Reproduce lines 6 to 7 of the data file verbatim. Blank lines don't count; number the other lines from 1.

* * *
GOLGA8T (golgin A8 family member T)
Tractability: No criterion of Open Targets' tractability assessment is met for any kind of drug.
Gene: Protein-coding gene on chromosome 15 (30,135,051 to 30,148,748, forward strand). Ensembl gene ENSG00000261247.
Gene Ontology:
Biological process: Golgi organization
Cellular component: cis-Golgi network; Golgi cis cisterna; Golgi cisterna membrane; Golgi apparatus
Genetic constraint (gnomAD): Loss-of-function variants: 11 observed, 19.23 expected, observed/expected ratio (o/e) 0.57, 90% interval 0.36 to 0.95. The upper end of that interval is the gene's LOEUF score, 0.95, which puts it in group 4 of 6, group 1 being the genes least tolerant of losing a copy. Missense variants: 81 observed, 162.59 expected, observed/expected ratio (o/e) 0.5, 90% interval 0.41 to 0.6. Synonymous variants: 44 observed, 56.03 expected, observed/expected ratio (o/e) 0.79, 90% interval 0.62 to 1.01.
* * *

Cellular component: cis-Golgi network; Golgi cis cisterna; Golgi cisterna membrane; Golgi apparatus
Genetic constraint (gnomAD): Loss-of-function variants: 11 observed, 19.23 expected, observed/expected ratio (o/e) 0.57, 90% interval 0.36 to 0.95. The upper end of that interval is the gene's LOEUF score, 0.95, which puts it in group 4 of 6, group 1 being the genes least tolerant of losing a copy. Missense variants: 81 observed, 162.59 expected, observed/expected ratio (o/e) 0.5, 90% interval 0.41 to 0.6. Synonymous variants: 44 observed, 56.03 expected, observed/expected ratio (o/e) 0.79, 90% interval 0.62 to 1.01.